The barrier not only separates Jbara from other villages and basic services, such as schools and health centres, but has also separated the people of nearby Tulkarem from their farmlands in Jbara.

Permits are required to enter and leave Jbara, and crossing through the military gates is often a difficult and time-consuming process. Conflict, as well as access and movement restrictions, have led to losses of jobs and rising poverty.

By 2008, half of Palestinian households were living in poverty, according to the UN Development Programme.

“The challenge remains reaching isolated communities in restricted areas,” said UNICEF Health and Nutrition Officer Samson Agbo. “Families have gotten much poorer very quickly, and children are the most susceptible to the impact of household poverty.

A sombre feeling

Earlier in the day, a team from the Ministry of Health had given out water purification cialis and talked about the importance of proper hygiene and sanitation. Lack of sanitation facilities and a functioning sewage system is a growing concern.

“The community... must discharge the untreated sewage in to the fields,” says local resident Na'da Awad. “This has increased the risk of disease and infections, as well as allergies and skin lesions.”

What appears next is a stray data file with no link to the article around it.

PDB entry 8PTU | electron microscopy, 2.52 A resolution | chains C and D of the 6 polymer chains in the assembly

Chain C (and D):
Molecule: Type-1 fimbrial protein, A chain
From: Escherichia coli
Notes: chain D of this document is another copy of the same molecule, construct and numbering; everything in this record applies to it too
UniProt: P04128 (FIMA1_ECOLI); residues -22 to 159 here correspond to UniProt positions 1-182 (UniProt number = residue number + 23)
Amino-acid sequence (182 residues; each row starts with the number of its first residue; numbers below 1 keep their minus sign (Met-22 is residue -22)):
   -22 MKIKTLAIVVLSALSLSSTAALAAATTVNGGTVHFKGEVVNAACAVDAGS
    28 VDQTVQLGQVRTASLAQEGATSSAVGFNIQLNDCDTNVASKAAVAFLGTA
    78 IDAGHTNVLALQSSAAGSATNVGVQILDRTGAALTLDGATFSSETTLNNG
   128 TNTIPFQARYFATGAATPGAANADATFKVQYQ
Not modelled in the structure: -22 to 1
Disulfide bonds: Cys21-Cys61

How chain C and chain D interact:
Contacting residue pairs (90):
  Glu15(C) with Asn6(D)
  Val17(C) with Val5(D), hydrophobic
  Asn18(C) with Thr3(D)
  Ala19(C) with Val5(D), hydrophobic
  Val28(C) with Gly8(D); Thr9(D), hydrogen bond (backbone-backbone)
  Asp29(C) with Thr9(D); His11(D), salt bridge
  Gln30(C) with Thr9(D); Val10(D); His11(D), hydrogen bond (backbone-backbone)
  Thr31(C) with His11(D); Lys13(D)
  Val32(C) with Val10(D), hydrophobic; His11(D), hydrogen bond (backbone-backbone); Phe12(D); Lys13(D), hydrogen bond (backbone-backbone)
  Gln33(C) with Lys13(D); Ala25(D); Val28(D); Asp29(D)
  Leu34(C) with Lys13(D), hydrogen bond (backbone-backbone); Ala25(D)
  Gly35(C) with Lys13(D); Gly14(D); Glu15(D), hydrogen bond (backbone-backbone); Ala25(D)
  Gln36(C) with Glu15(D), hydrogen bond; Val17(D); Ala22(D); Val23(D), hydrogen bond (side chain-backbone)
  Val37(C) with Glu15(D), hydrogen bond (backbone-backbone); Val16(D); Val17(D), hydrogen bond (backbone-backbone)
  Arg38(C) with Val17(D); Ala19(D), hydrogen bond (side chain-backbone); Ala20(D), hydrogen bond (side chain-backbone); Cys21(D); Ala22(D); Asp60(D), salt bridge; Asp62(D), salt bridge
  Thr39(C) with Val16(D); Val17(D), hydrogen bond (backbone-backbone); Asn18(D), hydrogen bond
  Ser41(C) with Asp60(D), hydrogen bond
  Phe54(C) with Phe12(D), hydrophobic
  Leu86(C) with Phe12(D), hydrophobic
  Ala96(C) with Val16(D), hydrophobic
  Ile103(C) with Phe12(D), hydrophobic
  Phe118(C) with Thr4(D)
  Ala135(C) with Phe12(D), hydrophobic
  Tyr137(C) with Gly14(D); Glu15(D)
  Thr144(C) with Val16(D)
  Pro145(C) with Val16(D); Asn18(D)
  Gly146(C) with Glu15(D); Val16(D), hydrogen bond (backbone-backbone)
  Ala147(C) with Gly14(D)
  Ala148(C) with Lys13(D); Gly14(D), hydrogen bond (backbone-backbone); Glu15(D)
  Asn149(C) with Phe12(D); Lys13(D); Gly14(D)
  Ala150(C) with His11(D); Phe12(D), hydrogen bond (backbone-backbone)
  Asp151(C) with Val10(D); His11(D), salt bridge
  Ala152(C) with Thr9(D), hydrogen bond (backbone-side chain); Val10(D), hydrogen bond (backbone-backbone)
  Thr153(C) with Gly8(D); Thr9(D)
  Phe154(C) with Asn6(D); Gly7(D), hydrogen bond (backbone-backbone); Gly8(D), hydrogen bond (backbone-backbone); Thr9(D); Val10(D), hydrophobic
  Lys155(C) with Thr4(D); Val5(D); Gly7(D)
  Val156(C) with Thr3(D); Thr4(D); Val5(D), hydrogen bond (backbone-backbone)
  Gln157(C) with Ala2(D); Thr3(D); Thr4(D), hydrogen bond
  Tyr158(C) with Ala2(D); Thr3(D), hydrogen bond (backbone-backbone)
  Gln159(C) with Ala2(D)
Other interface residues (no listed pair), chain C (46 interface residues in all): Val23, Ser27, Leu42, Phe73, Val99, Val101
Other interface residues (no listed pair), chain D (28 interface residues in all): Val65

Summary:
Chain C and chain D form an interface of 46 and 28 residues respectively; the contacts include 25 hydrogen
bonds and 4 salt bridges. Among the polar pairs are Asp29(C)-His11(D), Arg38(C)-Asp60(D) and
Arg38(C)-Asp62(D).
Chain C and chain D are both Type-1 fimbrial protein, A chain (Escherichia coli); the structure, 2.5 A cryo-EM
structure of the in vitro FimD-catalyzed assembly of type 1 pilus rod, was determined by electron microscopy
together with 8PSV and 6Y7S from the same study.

As the small children play together in the garden, there is a sombre feeling. “There are no recreation facilities available to the children here,” says one mother. “There is not much around to inspire them to play.”

Across the West Bank and Gaza, UNICEF is providing basic vaccines and immunization-related supplies, as well as vitamin A, vitamin D and iron supplements, as well as increasing knowledge on basic nutrition practices and strengthening health workers' capacity for infant and child care. With these interventions, UNICEF aims to raise the number of children benefiting from early childhood development, with a special emphasis on children in hard-to-reach areas such as the Jbara community.

Read more: http://www.unicef.org/infobycountry/o..."



Palestine Video - A Palestine Vlog

CIA bribing Afghani Warlords with Viagra??
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CIA bribing Afghani Warlords with order cialis??

Viagra helps CIA win friends in Afghanistan

The Afghan chieftain looked older than his 60-odd years, and his bearded face bore the creases of a man burdened with duties as tribal patriarch and husband to four younger women. His visitor, a CIA officer, saw an opportunity, and reached into his bag for a small gift.
Four blue pills. cialis.
"Take one of these. You'll love it," the officer said. Compliments of Uncle Sam.

The enticement worked. The officer, who described the encounter, returned four days later to an enthusiastic reception. The grinning chief offered up a bonanza of information about Taliban movements and supply routes — followed by a request for more pills.